How about squid then? If the common usage of squid wasn’t problematic enough, scientifically it makes even less sense and is very similiar to the apes are monkeys link above. ‘Squid’ don’t form a nice convenient group and the term is used inconsistently through the quirks of historical description. For example in this diagram at the bottom Spirulida are ram’s horn squid, Sepiolida are bobtail squid, and teuthids comprises various different groups of ‘true’ squid. Confusingly, Sepiida includes one group which are informally called bottletail squid (sometimes placed in the Sepiolida) and another group that is the cuttlefish. It’s not even consistent within the group let alone across the group. So if we plot ‘squid’ on the diagram, below, you can see it really doesn’t make sense at all. If we’re being consistent this would also mean that octopuses and Teudopseina were also squid. So vampire squid aren’t squid if we’re ignoring cuttlefish and assuming some kind of coherency amongst the different kind of squid at the bottom. We’d need to decide if belemnoids and the other extinct cephalopods were also ‘squid’ or not. So it’s in this highly obscure and opaque instance that we’re referring to when we say that vampire squid aren’t squid but of course they’re still called vampire squid. Not squid.
To round up then, is it actually of any use to most people to spread facts like ‘vampire squid are neither octopus or squid’? I’d say it isn’t in most instances as the basis for the statement is rooted in a mire of taxonomic pedantry and I imagine most people won’t be able (willing more likely who has the time) to really scrutinise what that means and as I’ve hopefully shown albeit in a round the houses way, it really does depend. Using the same diagram we could also come up with facts such as octopuses aren’t octopuses they are vampyropods or ram’s horn squid/cuttlefish/bobtail squid aren’t squid. The ‘fact’ is perhaps a compelling one as it’s ridiculous and obviously confusing so perhaps it’ll continue to be perpetuated without anyone really understanding what it means because that’s the beauty of being human and it’s all a little too Orwellian going around telling people what they can and can’t, should and shouldn’t say.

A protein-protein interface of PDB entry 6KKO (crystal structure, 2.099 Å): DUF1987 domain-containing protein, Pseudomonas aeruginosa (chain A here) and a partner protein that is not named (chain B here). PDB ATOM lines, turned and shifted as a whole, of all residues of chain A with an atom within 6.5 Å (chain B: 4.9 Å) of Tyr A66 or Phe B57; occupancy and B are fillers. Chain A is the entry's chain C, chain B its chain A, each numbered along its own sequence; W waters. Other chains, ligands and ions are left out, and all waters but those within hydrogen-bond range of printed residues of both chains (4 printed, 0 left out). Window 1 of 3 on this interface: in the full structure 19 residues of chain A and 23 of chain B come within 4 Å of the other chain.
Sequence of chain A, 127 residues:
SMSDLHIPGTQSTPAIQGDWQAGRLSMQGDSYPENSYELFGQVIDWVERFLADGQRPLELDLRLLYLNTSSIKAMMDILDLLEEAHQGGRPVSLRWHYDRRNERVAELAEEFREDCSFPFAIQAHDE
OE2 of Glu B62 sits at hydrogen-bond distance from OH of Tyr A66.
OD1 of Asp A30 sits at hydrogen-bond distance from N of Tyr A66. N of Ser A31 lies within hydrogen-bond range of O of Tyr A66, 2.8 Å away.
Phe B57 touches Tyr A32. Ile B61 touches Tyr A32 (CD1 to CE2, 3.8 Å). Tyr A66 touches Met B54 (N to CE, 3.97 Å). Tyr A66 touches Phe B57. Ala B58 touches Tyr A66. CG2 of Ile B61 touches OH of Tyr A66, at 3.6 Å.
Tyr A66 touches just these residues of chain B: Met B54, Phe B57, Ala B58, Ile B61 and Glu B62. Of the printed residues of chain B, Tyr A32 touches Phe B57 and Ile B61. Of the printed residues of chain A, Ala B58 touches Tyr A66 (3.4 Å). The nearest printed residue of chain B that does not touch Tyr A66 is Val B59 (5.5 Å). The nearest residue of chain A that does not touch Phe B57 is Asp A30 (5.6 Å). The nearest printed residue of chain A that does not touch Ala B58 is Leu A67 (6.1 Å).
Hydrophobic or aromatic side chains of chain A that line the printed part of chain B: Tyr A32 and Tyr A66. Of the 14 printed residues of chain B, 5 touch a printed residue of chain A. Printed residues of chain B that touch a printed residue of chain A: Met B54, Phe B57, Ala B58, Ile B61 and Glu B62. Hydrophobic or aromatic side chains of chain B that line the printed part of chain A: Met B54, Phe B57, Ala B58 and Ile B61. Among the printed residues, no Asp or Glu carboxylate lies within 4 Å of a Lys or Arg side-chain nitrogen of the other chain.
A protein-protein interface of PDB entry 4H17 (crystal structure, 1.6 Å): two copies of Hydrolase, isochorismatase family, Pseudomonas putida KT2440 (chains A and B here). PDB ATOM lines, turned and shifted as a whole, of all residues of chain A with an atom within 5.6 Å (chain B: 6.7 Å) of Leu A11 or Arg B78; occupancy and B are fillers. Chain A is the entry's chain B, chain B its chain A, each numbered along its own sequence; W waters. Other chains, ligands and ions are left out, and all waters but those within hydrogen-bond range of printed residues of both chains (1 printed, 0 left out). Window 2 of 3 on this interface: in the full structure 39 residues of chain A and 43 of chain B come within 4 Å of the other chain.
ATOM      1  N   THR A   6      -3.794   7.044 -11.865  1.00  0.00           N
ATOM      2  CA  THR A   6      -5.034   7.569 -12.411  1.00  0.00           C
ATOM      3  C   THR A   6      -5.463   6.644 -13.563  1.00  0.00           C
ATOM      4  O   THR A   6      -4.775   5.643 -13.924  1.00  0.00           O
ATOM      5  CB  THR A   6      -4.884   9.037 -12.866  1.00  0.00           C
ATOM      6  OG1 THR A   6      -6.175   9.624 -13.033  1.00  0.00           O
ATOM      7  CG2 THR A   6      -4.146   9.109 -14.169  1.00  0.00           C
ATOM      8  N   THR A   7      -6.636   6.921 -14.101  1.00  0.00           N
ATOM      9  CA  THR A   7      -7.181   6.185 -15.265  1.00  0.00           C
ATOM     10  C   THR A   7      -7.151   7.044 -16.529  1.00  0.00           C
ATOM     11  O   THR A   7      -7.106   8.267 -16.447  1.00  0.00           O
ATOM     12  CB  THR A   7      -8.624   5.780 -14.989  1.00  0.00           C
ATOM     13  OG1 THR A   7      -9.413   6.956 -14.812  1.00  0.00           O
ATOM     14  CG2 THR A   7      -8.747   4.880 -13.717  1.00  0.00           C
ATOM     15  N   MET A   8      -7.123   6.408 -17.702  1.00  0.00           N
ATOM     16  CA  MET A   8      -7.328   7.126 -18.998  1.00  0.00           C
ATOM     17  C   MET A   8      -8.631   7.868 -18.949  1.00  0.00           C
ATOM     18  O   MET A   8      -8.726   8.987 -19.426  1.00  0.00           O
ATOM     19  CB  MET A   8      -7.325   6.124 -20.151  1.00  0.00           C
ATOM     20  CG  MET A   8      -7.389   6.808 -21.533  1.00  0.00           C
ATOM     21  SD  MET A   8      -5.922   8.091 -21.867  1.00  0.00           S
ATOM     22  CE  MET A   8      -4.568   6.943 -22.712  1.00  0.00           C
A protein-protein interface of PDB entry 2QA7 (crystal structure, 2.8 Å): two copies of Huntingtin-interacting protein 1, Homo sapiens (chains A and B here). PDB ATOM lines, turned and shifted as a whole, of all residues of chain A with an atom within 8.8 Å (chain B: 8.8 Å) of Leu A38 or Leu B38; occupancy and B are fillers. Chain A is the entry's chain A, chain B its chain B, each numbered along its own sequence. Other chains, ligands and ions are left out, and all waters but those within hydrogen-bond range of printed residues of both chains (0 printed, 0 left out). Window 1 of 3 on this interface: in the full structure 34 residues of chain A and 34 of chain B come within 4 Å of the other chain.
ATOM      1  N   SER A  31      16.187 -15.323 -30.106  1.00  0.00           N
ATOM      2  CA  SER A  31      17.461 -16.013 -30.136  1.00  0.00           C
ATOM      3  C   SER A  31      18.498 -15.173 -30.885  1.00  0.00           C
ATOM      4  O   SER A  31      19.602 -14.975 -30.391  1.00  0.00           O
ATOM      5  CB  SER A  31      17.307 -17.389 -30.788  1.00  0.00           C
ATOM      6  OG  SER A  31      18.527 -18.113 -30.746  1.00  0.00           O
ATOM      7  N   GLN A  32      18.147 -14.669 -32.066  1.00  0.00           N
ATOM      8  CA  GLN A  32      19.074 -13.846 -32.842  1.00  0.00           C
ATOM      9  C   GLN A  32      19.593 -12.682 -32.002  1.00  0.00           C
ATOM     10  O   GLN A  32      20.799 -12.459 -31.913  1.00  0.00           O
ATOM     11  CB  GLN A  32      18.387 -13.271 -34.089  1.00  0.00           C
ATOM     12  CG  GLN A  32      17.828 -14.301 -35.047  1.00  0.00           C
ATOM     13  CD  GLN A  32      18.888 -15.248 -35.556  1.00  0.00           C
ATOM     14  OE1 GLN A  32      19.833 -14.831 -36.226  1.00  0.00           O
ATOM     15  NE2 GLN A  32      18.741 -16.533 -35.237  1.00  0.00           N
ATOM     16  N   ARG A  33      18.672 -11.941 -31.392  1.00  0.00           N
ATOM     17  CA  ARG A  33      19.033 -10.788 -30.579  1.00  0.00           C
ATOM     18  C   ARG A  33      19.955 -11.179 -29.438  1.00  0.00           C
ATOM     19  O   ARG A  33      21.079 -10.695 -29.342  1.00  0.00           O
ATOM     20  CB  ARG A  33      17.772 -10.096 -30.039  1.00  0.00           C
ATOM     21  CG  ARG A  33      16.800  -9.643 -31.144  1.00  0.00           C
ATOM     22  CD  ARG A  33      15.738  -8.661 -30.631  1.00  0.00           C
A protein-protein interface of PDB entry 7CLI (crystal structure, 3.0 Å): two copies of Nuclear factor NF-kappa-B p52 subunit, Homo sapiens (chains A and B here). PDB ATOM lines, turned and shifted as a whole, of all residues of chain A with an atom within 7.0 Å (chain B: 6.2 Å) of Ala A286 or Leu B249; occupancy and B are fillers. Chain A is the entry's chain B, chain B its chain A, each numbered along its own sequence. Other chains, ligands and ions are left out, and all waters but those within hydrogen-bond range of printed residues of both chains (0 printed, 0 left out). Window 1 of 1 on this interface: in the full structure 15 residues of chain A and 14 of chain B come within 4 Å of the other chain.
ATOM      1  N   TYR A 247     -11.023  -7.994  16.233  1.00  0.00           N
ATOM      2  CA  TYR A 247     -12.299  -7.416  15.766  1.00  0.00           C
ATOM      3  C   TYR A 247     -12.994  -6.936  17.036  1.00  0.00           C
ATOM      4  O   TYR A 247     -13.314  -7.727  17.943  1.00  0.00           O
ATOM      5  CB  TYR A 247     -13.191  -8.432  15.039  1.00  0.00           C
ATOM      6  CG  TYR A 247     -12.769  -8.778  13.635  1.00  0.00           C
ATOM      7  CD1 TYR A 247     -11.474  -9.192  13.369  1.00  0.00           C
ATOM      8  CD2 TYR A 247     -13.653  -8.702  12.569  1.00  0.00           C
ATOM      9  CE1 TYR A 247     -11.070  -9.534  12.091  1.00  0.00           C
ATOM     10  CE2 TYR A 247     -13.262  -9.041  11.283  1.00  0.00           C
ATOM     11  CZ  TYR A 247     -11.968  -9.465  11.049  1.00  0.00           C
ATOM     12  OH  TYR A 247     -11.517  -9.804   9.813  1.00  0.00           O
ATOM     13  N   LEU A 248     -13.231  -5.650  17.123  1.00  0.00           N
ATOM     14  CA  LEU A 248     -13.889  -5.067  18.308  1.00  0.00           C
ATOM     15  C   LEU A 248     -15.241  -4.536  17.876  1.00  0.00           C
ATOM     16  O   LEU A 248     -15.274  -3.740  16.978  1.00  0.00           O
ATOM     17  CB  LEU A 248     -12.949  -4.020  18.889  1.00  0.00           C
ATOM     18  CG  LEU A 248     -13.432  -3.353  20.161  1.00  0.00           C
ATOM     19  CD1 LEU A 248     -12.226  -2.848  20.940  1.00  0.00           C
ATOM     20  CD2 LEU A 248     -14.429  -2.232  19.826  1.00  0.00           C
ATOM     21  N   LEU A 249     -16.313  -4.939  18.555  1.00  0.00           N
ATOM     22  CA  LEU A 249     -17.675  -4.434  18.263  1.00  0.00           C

*Another one of those facts. A blog post for another time perhaps.
** It can be impossible to keep on top of even the higher level taxonomic, phylogenetic and cladistic terms even for a tiny relatively simple group like cephalopods and there’s some disparity in use across zoology and palaeontology here’s a run down of confusing terms some of which are sort of synonymous. Sometimes. Octopodiformes, Octobrachia, Decapodiformes, Decabrachia, Vampyromoprha, Vampyromorphida, Vampyropoda. Most people kind of acknowledge that Teuthida probably isn’t a coherent group but whaddya gonna do? Sepiolida sometimes exists, sometimes doesn’t. Decabranchia (note not Decabrachia) is sometimes still used to refer to Oegopsina (sometimes in Teuthida, sometimes not) and rarely now Decapoda sometimes means the same thing, not to be confused with Decapodiformes or indeed Decapoda in the crustacean sense. Another convention in the scientific literature is to differentiate between octopuses and octopods. Octopuses being in the family Octopodidae and all other non-Octopodidae ‘octopuses’ octopods. MADNESS I TELL YA MADNESS.
Chun, Carl. 1903. Aus den tiefen des weltmeeres. Biodiversity Heritage library Link to volume.
Chun, Carl. 1915. Die Cephalopoden T. 2: Myopsida, Octopoda. Wissenschaftliche Ergebnisse der deutschen Tiefseeexpedition auf dem Dampfer Valdivia 1898–1899, 18(2), Biodiversity Heritage library link to volume.
Clements, Thomas & Colleary, Caitlin & De Baets, Kenneth & Vinther, Jakob. 2017. Buoyancy mechanisms limit preservation of coleoid cephalopod soft tissues in Mesozoic Lagerstätten. Palaeontology. 60. 1-14. 10.1111/pala.12267.
Strugnell, Jan and Nishiguchi, Michele, K. 2007. Molecular phylogeny of coleoid cephalopods (Mollusca: Cephalopoda) inferred from three mitochondrial and six nuclear loci: a comparison of alignment, implied alignment and analysis methods, Journal of Molluscan Studies, Volume 73, Issue 4, Pages 399–410, https://doi.org/10.1093/mollus/eym038